He dropped off the grid and interviewed almost a dozen coaching candidates without the media figuring out who they were. How is that even possible in today's 24-hour sports news cycle?
Only time will tell whether Brian Kelly succeeds, but the manner in which Swarbrick arrived at his selection was brilliant. No one knows who else was offered the job, but if higher profile candidates like Bob Stoops or Urban Meyer actually said no, it wasn't played out in the headlines of ESPN.com like it was the previous two searches.
There's a very high probability that both those coaches were approached and ultimately said, "thanks, but no thanks," but when all was said and done, the appearance was that Notre Dame got its first choice in Brian Kelly.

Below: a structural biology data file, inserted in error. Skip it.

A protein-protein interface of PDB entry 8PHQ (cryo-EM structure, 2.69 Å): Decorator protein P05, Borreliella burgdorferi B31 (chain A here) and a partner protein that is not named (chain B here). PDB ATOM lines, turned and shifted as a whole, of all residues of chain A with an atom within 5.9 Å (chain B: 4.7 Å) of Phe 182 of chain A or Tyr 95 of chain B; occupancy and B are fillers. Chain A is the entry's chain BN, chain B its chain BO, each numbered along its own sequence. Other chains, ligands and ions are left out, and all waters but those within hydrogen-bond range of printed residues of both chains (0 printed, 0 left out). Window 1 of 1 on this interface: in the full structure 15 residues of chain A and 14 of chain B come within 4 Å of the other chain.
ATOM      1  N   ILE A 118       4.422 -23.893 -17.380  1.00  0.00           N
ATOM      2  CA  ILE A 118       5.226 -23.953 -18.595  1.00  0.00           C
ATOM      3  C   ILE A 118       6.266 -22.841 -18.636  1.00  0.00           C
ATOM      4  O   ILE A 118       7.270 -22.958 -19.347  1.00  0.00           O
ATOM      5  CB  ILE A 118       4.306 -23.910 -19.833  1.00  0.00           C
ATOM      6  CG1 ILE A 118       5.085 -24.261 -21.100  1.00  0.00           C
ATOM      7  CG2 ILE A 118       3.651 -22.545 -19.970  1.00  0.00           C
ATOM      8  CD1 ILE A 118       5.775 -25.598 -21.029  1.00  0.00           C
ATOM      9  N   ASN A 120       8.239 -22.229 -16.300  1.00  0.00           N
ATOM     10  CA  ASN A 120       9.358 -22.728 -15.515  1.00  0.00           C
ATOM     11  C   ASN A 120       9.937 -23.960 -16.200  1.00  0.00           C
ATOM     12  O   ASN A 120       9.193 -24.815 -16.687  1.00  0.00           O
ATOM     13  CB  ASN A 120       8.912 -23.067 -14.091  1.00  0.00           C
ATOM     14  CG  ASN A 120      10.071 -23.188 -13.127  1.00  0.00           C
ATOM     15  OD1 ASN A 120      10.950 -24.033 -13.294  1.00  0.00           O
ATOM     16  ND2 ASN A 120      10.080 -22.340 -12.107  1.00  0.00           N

Whether that was reality didn't matter; the perception was ND finally "nailed" a coaching search, and that's something the program desperately needed. Grade: A
The Abandonment of the 7-4-1 Schedule
Kevin White made the decision to shift Notre Dame to a schedule that consisted of seven home games, four road games, and one neutral site game each year.
This completely handcuffed Notre Dame's ability to find quality opponents because the Irish are locked into six opponents every year (three home, three away amongst Southern Cal, Stanford, Navy, Michigan, Michigan State and Purdue).
The lack of flexibility meant the Irish couldn't offer the promise of a home and home series simply because there was no way to fit it in the schedule. The reality is there aren't many teams willing to schedule a series if they'll all be road or neutral site.
This led to schools like Tulsa and Western Michigan having to be plugged in to fill holes in last year's schedule.